The moment of madness

They say lack of sleep is the oldest form of torture. She hadn’t slept in almost seven days, finding it impossible to drift into slumber whilst in such constant pain and fear.

She was tied to a wooden chair. Gardening twine bound her wrists and ankles and looped down her back. Every movement of her hands gave a painful tug on her ankles. She had struggled, merely earning wounds at both sites, weeping and chafed by the rope and chair. She had tried everything, pulling, wriggling, rocking and stamping and tearing. She had even tried to throw the chair on the ground to shatter a joint, or anything, just to gain some kind of purchase.

He came every day at the same time to feed her. He gave her a delicious shake, followed by a glass of water served in matching paper takeaway cups, silently. There was no distinguishing feature about him, a shapeless man in indeterminate clothing. She could see his eyes though. If she were sleeping, they would surely feature in her nightmares. Not because they shone with true evil, because they burned with piercing intensity or even because they betrayed his turbulent emotion of hate or love or fear. She would remember those eyes until the day she died, however soon that might be, because they were so lifeless, entirely devoid of any discernible emotion, so uninvolved.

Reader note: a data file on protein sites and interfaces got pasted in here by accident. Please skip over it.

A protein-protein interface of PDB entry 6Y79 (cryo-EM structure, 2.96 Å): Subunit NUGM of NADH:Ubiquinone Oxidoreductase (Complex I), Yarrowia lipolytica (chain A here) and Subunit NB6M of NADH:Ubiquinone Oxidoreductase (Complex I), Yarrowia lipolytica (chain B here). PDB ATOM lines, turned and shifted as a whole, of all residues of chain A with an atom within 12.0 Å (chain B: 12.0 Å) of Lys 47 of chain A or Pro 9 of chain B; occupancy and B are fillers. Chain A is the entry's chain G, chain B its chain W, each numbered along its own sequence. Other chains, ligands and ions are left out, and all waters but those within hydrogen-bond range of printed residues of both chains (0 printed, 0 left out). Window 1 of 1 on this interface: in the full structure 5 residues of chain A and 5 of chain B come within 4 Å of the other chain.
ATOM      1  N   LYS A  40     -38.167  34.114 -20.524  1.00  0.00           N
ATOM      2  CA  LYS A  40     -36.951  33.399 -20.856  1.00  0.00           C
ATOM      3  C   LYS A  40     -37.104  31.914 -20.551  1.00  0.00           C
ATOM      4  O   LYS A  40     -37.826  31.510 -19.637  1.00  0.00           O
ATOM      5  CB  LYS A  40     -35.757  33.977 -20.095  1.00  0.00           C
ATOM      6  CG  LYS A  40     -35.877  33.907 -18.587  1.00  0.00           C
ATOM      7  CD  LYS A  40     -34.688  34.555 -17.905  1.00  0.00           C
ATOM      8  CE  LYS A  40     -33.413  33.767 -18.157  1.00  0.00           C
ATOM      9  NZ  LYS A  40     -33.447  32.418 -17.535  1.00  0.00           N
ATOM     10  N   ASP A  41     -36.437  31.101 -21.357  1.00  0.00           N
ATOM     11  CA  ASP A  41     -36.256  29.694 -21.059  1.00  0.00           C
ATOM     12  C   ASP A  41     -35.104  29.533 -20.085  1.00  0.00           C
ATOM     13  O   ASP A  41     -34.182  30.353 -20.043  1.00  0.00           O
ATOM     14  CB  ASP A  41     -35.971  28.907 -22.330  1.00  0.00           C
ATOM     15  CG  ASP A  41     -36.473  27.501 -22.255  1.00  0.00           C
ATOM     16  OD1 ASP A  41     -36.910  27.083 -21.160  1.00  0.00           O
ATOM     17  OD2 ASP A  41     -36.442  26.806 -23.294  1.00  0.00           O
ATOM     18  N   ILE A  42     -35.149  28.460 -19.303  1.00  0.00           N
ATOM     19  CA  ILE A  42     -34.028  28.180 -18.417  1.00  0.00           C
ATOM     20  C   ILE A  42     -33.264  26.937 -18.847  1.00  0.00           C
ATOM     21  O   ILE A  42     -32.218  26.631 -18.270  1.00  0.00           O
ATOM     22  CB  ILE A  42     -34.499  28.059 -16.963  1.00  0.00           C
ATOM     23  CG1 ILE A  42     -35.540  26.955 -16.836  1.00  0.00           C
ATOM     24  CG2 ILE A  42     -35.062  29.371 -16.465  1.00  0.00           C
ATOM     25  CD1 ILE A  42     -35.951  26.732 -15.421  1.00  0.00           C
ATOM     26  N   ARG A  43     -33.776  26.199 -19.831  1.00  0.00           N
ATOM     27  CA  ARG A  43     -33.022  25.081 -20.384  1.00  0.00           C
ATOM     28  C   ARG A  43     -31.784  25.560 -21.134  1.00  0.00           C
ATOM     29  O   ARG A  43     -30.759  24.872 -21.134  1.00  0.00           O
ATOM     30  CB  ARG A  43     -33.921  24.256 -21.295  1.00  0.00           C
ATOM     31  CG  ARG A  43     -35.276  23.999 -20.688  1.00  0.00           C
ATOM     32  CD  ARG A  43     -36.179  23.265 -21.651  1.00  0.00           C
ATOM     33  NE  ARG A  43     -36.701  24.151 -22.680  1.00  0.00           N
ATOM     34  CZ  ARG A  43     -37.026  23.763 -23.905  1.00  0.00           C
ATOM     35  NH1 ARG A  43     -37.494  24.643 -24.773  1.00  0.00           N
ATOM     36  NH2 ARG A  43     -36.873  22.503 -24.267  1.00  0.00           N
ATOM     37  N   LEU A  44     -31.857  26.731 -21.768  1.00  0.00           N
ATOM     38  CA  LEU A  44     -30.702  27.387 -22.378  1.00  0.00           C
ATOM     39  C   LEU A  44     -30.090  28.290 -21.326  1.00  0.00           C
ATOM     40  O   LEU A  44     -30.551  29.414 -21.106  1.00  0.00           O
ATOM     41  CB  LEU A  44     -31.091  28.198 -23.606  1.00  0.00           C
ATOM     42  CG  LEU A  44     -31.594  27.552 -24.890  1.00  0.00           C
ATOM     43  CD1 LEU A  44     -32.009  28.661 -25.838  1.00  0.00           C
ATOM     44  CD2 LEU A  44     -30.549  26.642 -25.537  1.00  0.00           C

She had tried screaming at him, had spat in his face, even made a clumsy attempt to headbutt him once, but had never managed to elicit any kind of response. Even the spit, which she had worked up over some time into a sticky, globular slime, drew no reaction, he merely continued with his chore as it dripped from nose to chin, and from chin to chest and floor. A shattering anticlimax.

And then he was there again. Same two cups, same nondescript stranger. Except today was different, today he spoke. But his words gave no comfort, revealed no plans to end this nightmare, for better or for worse, just quiet words explaining exactly how long he could keep her here like this, alive but unable to live, dying but unable to die.

And in that moment, the exact moment when she lost her mind, his eyes finally focussed. Everything became so perfectly, manifestly clear. In slow motion, pictures tumbled through her disintegrating mind, scenes frozen in time while her mind spun round, seeing everything, yet seeing nothing.

In that one moment, she knew, really knew everything she had always wondered about. She saw how everything worked, how it all fit together, saw her own place in the great big out there. Watched the people whose lives she had touched in some way, some big moments, but mostly small things. Small things that had inspired others to go on to do big things; small things that had made someone happy; small words that still stung hearts.

Those who would miss her now she was gone.

The moment of madness


Joined January 2008

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